Source: Christmas Present

A Dance of Silver and Shadow by Melanie Cellier | Book Review

Posted September 6, 2018 by Jana in Book Review, Young Adult / 4 Comments

A Dance of Silver and Shadow by Melanie Cellier | Book ReviewA Dance of Silver and Shadow by Melanie Cellier
Series: Beyond the Four Kingdoms #1
on September 4, 2017
Genres: Fairy Tale, Fantasy, Retelling, Romance
Pages: 345
Format: Audiobook
Source: Christmas Present
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5 Stars
When Princess Liliana and her twin sister set sail for new lands, Lily hopes to find adventure and romance. But the people of Marin live under the shadow of a curse--one powerful enough to destroy entire kingdoms. To protect them all, Lily and eleven other princesses are forced to participate in a mysterious and secret tournament.

Lily spends her nights competing in a magical underground realm and her days unraveling the dangers of this new court. Although she needs the help of the Marinese prince, Lily knows she can't let herself grow too close to him. There's no time for romance when the duchy is about to fall to the encroaching darkness and the winner of the tournament faces a terrible fate.

But Lily and her twin have a secret advantage. And Lily grows increasingly determined to use their magical bond to defeat the tournament, save the princesses, and free Marin. Except she might have to sacrifice true love to do it.

In this reimagining of the classic fairy tale, The Twelve Dancing Princesses, there's a lot more at stake than worn out dancing slippers.

I’ve always really loved fairytale retellings, and I accidentally stumbled across this one last year while I was browsing Amazon looking for Christmas present ideas for people. That’s a super dangerous thing to do, isn’t it? I always find more things that I want than anything else! This was a beautiful story, though, so I don’t even regret it! As always, my main points are bolded.

1. A Dance of Silver and Shadow is a retelling of The Twelve Dancing Princesses, which I’m really unfamiliar with. And when I say unfamiliar, I mean that I know absolutely nothing. I’m tempted to go read it now to see how closely this story follows the original. Anyway, this book is centered around a “Princess Tournament” (the characters all refer to this as the “Princess Tourney”, which drove me absolutely insane until I learned to live with it). Twelve princesses from various kingdoms have been gathered together to compete in a series of challenges. The tournament itself is governed by magic, and the tasks that the princesses must perform reflect the prince that the tournament is being held for. The winner of this particular tournament will enter a betrothal with the beastly prince of Palinar (any guesses which fairytale the next book in this series will retell?). None of the girls want to win, as tales of the beast are frightening, but harm will come upon them and their families if they don’t put forth and honest effort.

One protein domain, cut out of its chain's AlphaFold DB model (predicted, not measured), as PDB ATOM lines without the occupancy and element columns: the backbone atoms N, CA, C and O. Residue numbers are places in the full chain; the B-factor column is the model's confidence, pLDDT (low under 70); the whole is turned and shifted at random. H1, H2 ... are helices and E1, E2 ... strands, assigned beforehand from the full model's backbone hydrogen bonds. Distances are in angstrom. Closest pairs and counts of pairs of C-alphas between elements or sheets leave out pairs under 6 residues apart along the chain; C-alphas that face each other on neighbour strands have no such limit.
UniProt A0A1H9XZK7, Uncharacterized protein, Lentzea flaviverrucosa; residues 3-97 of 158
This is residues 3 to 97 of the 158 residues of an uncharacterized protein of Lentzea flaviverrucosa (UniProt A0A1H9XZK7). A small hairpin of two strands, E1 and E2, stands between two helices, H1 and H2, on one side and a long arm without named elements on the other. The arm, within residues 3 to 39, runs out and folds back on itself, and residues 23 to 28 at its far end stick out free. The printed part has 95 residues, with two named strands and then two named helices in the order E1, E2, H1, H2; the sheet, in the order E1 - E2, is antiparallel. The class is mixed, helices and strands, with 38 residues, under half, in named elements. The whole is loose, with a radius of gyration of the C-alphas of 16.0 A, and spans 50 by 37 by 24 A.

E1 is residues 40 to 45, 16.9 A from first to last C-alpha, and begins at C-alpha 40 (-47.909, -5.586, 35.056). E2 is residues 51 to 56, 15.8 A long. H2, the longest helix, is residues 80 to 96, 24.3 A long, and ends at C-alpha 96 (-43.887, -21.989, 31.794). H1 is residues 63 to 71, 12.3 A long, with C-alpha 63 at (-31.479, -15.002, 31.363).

Every few nights, a ball is held where the princesses dance and mingle with members of the kingdoms who have come for the tourney. After the ball is over the girls are all sent into a room, where a magical portal opens in the floor and they climb down to enter an underground realm with forest, a lake, and a mirror version of the palace above ground. This is where the challenges, some of them very dangerous, occur. The princesses return in the wee hours of the morning, their slippers worn through. The magic of the tourney prevents them from discussing the goings on with anyone, even amongst themselves. The premise is really very interesting!

2. Princess Lily and Princess Sophie are our two main characters. They are twins, who can project their thoughts to each others’ minds. They are incredibly close, and I loved their sisterly bond. They are also two of the older princesses in the tourney (17, I believe). Lily narrates the story, and I liked her voice. She’s strong and brave, and feels it is her duty to protect the other princesses (some of them much younger) during the tourney. She takes it upon herself to help them and keep them safe. She also finds herself falling for the Marinese prince. While residing in Marin for the tourney, she learns of the dangers in the kingdom and decides she must save Marin as well! It’s a pretty big undertaking for a young princess.

3. I listened to the audiobook version of this story, and found it to be mostly enjoyable. I didn’t love the sharp voice the narrator used for some of the characters. Luckily the voice she used for Lily did not bother me, since we listened to her narration a lot. The male voices were not done well at all, in my opinion, but I was able to look past that and enjoy listening.